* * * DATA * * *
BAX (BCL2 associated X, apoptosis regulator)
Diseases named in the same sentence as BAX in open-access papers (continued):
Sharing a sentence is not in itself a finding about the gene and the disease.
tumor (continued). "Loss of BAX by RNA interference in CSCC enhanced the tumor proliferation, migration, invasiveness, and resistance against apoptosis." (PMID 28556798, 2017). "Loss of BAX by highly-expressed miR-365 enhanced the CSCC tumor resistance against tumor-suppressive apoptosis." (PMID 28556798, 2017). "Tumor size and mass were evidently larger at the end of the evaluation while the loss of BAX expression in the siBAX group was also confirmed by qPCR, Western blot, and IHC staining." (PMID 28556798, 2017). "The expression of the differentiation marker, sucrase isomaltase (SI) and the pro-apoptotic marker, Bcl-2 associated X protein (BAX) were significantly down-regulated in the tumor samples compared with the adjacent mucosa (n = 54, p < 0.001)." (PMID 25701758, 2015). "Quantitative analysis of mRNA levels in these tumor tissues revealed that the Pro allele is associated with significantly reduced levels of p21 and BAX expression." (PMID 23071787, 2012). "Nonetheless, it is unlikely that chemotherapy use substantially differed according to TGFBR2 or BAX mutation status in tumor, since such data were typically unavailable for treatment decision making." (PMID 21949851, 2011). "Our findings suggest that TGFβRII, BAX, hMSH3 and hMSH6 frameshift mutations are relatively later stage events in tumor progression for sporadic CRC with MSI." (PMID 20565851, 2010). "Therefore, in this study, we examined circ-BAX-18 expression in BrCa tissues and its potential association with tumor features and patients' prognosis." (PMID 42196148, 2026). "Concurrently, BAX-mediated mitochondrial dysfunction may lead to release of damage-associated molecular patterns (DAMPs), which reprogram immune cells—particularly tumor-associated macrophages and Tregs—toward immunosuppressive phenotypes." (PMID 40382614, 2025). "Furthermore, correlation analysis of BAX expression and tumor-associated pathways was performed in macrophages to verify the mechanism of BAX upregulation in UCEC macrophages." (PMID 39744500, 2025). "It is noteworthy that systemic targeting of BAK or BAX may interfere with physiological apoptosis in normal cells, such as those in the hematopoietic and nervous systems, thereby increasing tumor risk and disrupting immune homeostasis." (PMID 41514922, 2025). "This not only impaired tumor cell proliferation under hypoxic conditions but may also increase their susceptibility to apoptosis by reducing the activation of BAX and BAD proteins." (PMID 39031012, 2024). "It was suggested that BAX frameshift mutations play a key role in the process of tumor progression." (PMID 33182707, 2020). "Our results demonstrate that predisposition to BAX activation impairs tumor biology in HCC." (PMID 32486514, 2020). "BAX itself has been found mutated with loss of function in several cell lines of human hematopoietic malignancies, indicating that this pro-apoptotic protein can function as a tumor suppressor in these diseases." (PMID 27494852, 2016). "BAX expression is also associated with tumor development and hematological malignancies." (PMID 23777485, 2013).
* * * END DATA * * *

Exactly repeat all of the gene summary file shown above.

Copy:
BAX (BCL2 associated X, apoptosis regulator)
Diseases named in the same sentence as BAX in open-access papers (continued):
Sharing a sentence is not in itself a finding about the gene and the disease.
tumor (continued). "Loss of BAX by RNA interference in CSCC enhanced the tumor proliferation, migration, invasiveness, and resistance against apoptosis." (PMID 28556798, 2017). "Loss of BAX by highly-expressed miR-365 enhanced the CSCC tumor resistance against tumor-suppressive apoptosis." (PMID 28556798, 2017). "Tumor size and mass were evidently larger at the end of the evaluation while the loss of BAX expression in the siBAX group was also confirmed by qPCR, Western blot, and IHC staining." (PMID 28556798, 2017). "The expression of the differentiation marker, sucrase isomaltase (SI) and the pro-apoptotic marker, Bcl-2 associated X protein (BAX) were significantly down-regulated in the tumor samples compared with the adjacent mucosa (n = 54, p < 0.001)." (PMID 25701758, 2015). "Quantitative analysis of mRNA levels in these tumor tissues revealed that the Pro allele is associated with significantly reduced levels of p21 and BAX expression." (PMID 23071787, 2012). "Nonetheless, it is unlikely that chemotherapy use substantially differed according to TGFBR2 or BAX mutation status in tumor, since such data were typically unavailable for treatment decision making." (PMID 21949851, 2011). "Our findings suggest that TGFβRII, BAX, hMSH3 and hMSH6 frameshift mutations are relatively later stage events in tumor progression for sporadic CRC with MSI." (PMID 20565851, 2010). "Therefore, in this study, we examined circ-BAX-18 expression in BrCa tissues and its potential association with tumor features and patients' prognosis." (PMID 42196148, 2026). "Concurrently, BAX-mediated mitochondrial dysfunction may lead to release of damage-associated molecular patterns (DAMPs), which reprogram immune cells—particularly tumor-associated macrophages and Tregs—toward immunosuppressive phenotypes." (PMID 40382614, 2025). "Furthermore, correlation analysis of BAX expression and tumor-associated pathways was performed in macrophages to verify the mechanism of BAX upregulation in UCEC macrophages." (PMID 39744500, 2025). "It is noteworthy that systemic targeting of BAK or BAX may interfere with physiological apoptosis in normal cells, such as those in the hematopoietic and nervous systems, thereby increasing tumor risk and disrupting immune homeostasis." (PMID 41514922, 2025). "This not only impaired tumor cell proliferation under hypoxic conditions but may also increase their susceptibility to apoptosis by reducing the activation of BAX and BAD proteins." (PMID 39031012, 2024). "It was suggested that BAX frameshift mutations play a key role in the process of tumor progression." (PMID 33182707, 2020). "Our results demonstrate that predisposition to BAX activation impairs tumor biology in HCC." (PMID 32486514, 2020). "BAX itself has been found mutated with loss of function in several cell lines of human hematopoietic malignancies, indicating that this pro-apoptotic protein can function as a tumor suppressor in these diseases." (PMID 27494852, 2016). "BAX expression is also associated with tumor development and hematological malignancies." (PMID 23777485, 2013).